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Four Rules for Beginning Writers by Diana Flegal

Once a year, I like to reiterate a few simple rules I expect potential clients to follow.

It is important to read what you write.

When an aspiring writer sits before me in a 15 min appointment at a conference, one of the first questions I ask is, “Are you a reader of the genre you are writing in?” I am no longer surprised when they tell me, no. The excuses are plentiful. “I don’t have time to read.” “I read mostly nonfiction but I want to reach middle readers with the truth of the gospel, so fiction is the way I am doing that.” Honorable, but…if you have no idea what middle readers are reading, how do you hope to write for them? They are a finicky audience and can spot a poser in a sec.


You should know the way to build suspense and hold a reader captive if you want to be a suspense writer. You need to be a reader of suspense to write it. If you read well written fantasy, you will recognize the need to learn how to world build.


DO NOT take the Cliff Note path to writing.


Too often beginning writers have a romanticized vision of a writer’s journey. Writing a formula romance should not be hard, they reason I know what it is to be in love, or have my heart broken. (I understand—I once romanticized making biscuits for McDonalds. A painful lesson I might share another time). The wanna be writer purchases a book titled; Write a romance in 30 days by Eat Your Heart out Adam. After completing a hastily written first draft, now in love with his/her words, they place their baby on the desks of agents and editors believing they have written a bestseller. The manuscript leads the reader through multiple POV’s—contains future, past, and present tenses all within the first chapter, and lacks a story arc leading to a satisfactory conclusion. Boasting 20,000 words above the recommended word count, they await a huge contract deal, followed quickly by a ‘made for television’ series offer. While they might have a great story idea, they have not spent any time learning the craft of writing, and are surprised when they receive multiple rejection letters from publishers and agents. They are newborns attempting brain surgery.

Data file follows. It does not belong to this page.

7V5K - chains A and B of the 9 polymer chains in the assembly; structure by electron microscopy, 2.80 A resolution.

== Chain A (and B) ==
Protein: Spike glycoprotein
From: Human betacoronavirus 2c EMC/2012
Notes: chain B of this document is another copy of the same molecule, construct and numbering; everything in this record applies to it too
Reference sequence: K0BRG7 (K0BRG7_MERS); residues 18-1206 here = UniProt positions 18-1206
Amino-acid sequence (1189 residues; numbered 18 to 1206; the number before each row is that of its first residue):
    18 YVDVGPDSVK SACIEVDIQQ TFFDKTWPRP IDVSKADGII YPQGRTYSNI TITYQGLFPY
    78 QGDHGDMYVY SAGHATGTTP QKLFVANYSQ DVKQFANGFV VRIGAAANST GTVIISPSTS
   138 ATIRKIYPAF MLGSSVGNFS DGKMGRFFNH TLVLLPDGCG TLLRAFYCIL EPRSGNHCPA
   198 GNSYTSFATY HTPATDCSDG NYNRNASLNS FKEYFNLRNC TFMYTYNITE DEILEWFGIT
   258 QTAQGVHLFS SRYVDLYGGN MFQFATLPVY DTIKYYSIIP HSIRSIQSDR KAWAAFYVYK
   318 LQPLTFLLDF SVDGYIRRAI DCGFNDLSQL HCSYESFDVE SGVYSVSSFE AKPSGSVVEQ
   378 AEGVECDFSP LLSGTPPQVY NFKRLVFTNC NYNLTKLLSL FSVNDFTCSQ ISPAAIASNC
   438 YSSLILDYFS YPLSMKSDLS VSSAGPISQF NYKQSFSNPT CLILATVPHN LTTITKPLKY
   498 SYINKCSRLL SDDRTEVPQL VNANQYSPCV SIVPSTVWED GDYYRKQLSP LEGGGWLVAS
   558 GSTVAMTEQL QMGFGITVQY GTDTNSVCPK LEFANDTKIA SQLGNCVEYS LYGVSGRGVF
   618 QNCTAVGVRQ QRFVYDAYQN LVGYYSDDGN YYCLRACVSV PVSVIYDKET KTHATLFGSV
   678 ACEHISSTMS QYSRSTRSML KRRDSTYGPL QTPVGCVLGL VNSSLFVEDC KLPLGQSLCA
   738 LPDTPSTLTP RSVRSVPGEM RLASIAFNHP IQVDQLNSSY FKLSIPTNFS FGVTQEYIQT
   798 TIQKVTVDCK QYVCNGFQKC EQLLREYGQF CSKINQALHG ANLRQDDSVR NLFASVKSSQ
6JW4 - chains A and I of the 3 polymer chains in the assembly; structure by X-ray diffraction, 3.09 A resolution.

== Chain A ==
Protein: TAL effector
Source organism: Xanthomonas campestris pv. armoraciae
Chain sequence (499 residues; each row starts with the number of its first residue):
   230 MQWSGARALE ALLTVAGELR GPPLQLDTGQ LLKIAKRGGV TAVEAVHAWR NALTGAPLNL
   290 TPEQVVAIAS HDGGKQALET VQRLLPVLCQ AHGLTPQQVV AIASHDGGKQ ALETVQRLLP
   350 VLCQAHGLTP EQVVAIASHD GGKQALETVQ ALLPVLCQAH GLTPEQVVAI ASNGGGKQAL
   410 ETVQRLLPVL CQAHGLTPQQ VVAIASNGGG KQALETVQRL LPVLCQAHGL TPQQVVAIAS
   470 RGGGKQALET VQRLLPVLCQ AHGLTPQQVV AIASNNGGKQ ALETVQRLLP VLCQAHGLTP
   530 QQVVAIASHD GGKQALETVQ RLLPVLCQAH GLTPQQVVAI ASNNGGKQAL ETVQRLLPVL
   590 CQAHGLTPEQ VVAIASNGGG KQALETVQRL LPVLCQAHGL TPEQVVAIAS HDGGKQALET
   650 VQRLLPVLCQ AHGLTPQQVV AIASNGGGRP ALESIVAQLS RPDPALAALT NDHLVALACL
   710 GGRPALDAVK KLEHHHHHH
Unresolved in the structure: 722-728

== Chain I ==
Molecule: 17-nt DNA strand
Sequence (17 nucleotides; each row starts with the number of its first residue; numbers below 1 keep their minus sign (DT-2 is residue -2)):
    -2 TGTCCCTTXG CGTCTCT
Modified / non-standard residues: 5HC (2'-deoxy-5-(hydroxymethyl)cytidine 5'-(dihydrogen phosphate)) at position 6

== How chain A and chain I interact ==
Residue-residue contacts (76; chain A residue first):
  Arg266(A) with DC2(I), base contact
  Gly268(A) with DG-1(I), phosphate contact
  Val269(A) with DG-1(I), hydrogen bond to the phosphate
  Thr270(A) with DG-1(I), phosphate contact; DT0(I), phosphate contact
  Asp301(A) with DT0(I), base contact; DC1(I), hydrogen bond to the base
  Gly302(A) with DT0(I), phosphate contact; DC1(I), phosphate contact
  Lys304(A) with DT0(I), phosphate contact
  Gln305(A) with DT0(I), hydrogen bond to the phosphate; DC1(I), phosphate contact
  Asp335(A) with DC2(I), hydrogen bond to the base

The journey to a submission worthy manuscript can take a new writer three years or more, from conception to completion. And many first manuscripts act solely as a tool to learn the craft of writing story and must be set aside. It is often the second book—taking less time to write now that you know how—that secures an agent, and eventually a publisher.


A writing journey will cost you $ and time.


As with any career, a writer needs proper tools and resources. Basic tools are a computer with an updated WORD program, writing craft books, and a good desk chair. Use your library card to gain access to books on your wish list until you can buy them. Once you decide this writing journey is one you want to stick with, (give yourself a few months of active writing) invest in attending a Writers Conference offering workshops in the subjects you are weakest in.


Stop resisting active involvement on Social Media.


No matter how much I like your writing, if you have no social media presence, I will pass on representation of your writing. If you want to be a published author, you must be active on several forms of social media. Social media is social, so interaction with your friends and followers is key to its success and will be noted by the agents and editors that Google you.

Be willing to dive in, spend time researching the how-to’s, or even hire a professional to assist you in growing this vital platform.








1 Comment

  1. Thanks for the post, Diana. I appreciate your taking the time to share your wisdom with newbies like me!

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